I have been vocal not just about ad blocking but the ideas about how to advertise on the net. The ad media industry has become addicted to the fact that ad have to have banners to be successful.  Simply, banners themselves are not needed.  What we do is to embed the link behind the banner into our sweepstakes publishing program.  This cannot be blocked by any software program or app currently. By embedding the client’s ad link, we insure a build-in quality control program that does not exist.  We also produce that most reliable click and entry numbers possible.

    The whole point on what I am saying is our ideas came from old school ideas in advertising and what made the ad media industry great over 50 years ago before the digital age.  Guess what? Old ideas still work.  What we have now is one side figures out how to block ads then the other side figures out how to counter the move.  This move and counter move will only hurt many for the wrong reasons.  What we are doing is getting ahead of this game for the best interest of the advertisers.  


  4. Adam Tuttle from _, September 25, 2015 at 2:33 p.m.

    Right on. Let's be honest, Ad Tech has destroyed the internet. We've rewarded the hucksters, the scammers, the inarticulate in our race to build more, faster better. In the meantime the real artists, the real writers, the real producers have been forced into the ever decreasing pile of left over ad dollars to earn their keep.

    So no. The ad blockers have not destroyed the internet. The ad tech ecosystem and its unfettered greed and untenable growth has... It's time to kill off the parasites and the opportunists and let content rise to the top. Like every other aspect of human creation, 95% of all creators never make a dime. But the 5% who rise through the noise, rise to the top and make infinite riches. In other words: Produce something great, something that people enjoy and want and you will be rewarded.

    The currency of trade was wrong. Volume was never going to work in a market where there is infinite supply. But now the pendulum is swinging back and we’ll shake lose the parasites and the junk. It will be painful for some, but I will argue that those who cannot survive, should not.

  5. Jim Pothier from Hero Digital Network, September 25, 2015 at 4:59 p.m.

    Great response by Adam. I agree wholeheartedly with him.

    I've been in media for quite awhile and recently feel like it's more Wall Street than Madison Ave. I say bring on any technologies that help to nuke the putrid oceans of ad tech crap.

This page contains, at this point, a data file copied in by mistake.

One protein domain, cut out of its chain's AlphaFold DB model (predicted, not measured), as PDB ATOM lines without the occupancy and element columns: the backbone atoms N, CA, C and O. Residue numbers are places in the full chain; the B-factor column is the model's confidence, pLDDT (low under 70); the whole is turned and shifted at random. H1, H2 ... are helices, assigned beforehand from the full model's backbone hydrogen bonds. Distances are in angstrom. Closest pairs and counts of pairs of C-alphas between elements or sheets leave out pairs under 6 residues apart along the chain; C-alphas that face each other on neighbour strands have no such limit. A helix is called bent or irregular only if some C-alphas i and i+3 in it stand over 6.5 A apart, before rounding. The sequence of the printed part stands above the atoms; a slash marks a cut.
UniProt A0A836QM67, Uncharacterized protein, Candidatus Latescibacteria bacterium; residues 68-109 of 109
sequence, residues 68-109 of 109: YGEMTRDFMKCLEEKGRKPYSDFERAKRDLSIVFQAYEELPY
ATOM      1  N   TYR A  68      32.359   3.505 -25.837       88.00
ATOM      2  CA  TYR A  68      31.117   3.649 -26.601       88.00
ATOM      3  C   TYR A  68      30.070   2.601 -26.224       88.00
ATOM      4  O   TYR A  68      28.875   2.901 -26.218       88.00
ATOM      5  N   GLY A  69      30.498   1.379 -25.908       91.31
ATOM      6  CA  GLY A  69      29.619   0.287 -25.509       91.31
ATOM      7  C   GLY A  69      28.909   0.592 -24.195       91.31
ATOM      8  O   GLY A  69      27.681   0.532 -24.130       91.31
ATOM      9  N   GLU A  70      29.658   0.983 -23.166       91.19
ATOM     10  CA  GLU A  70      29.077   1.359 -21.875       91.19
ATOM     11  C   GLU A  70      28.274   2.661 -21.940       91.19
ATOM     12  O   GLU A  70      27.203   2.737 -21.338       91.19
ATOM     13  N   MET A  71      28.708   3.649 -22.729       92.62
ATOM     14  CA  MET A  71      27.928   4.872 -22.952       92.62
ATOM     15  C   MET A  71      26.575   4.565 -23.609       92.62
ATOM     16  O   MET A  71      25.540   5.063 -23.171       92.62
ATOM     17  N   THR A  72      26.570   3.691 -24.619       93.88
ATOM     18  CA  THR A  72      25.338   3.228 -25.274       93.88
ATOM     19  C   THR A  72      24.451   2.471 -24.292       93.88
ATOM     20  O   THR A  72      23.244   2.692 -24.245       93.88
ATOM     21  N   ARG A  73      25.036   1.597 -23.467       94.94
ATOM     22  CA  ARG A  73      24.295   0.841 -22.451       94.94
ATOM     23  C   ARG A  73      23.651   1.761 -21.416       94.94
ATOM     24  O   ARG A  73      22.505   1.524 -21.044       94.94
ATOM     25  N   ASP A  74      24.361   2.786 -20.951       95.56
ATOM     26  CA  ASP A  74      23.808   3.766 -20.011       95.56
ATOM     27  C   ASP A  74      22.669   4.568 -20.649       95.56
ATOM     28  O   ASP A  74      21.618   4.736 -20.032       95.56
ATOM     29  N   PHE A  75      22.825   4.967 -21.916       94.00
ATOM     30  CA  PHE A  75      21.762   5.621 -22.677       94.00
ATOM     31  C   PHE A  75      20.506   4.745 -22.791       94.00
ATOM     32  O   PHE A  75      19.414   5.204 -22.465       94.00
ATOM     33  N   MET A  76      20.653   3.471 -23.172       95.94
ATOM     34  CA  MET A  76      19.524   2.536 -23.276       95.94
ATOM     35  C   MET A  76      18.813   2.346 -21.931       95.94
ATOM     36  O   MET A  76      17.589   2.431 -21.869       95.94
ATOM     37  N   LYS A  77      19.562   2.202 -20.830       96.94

6. larry towers from nyu, September 25, 2015 at 6:21 p.m.

    Here's the problem with the publishing industry, in fact all industries. They are top heavy and bloated with profit center employees and consultants who need to generate ever increasing profits, because they need to increase profits to satisfy shareholders this leads of course to more bloat etc.

    Instead they should jettison most of this profit center superstucture and concentrate on providing a LOW COST quality product that people will be willing to buy. ( One should be able to get a bundle of publications for the same cost as a netflix subsciption.) The cost center employees, the ones that actually create and deliver content should be almost the only ones left. Management should be slimmed down as much as possible. Why does a publisher need to be inordinately profitable if it can sustain itself and pay the content creators?


  7. William Cosgrove from Devcode Services, September 27, 2015 at 4:09 a.m.

    Thank goodness there is a medium, call the internet, where the masses actually getting the final word and are empowered by technology not enslaved by it. This is also giving agile small and medium sized businesses who are employee as well as consumer focused the ability to compete head on with the self-serving legacy business model of “Big B”.

  8. Dave Kohl from First In Promotions, September 28, 2015 at 1:55 p.m.

    Some people need to realize that consumers do not have a problem with advertising within and surrounding the content they are seeking. They are, however, clearly irked by pop-up advertising, which requires them to take at least one extra step and/or be delayed in reaching their desired content. The solution is simple. Instead of pop-up advertising, go for other forms within the same context. Just because one aspect is being fought off does not mean impending doom.

  9. Paula Lynn from Who Else Unlimited, October 13, 2015 at 2:32 p.m.

    Ad in fraud - see MediaPost articles - and it is a perfect vortex. Wall Street controls Madison Avenue, too, just in case you missed it. Kaila, you and Adam nail it, but this topic will be chewed and spit out millions of times from every angle except from the real one and the problem won't be solved by any of them. The demise of profit centers will be tied up and blamed on other melt downs and